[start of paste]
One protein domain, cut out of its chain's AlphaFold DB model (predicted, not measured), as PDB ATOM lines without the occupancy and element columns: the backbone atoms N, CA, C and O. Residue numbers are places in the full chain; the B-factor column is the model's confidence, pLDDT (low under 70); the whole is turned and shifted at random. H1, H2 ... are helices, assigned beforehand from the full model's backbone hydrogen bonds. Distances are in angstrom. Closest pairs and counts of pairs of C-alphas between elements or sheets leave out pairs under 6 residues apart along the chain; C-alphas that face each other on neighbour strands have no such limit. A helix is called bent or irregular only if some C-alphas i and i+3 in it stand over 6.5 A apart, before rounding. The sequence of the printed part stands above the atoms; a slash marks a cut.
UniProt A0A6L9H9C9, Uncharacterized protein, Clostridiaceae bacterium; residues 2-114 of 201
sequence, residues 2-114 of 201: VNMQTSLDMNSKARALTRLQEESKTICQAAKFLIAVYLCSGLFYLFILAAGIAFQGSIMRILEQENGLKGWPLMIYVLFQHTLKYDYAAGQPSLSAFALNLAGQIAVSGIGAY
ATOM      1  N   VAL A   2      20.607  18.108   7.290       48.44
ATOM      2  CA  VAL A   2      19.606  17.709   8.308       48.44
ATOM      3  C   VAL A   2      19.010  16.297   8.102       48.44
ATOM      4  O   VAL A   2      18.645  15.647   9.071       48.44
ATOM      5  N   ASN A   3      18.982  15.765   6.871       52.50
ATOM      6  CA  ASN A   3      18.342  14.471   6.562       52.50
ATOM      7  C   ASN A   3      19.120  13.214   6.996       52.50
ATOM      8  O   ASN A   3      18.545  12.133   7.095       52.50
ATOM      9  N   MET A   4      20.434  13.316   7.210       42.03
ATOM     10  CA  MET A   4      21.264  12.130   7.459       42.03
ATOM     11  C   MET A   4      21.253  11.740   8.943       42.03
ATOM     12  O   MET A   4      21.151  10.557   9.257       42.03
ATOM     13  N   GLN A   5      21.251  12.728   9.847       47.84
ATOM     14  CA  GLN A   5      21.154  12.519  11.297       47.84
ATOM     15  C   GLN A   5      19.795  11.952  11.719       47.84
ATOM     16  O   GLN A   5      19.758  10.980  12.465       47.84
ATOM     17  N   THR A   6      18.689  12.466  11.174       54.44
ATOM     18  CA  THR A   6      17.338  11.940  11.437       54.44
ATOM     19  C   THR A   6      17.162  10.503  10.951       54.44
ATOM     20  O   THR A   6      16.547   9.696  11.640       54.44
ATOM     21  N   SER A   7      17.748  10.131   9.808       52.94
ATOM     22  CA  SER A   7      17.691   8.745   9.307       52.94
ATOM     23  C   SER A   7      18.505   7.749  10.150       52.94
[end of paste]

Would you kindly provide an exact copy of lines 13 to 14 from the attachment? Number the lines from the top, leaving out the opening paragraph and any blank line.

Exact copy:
ATOM     11  C   MET A   4      21.253  11.740   8.943       42.03
ATOM     12  O   MET A   4      21.151  10.557   9.257       42.03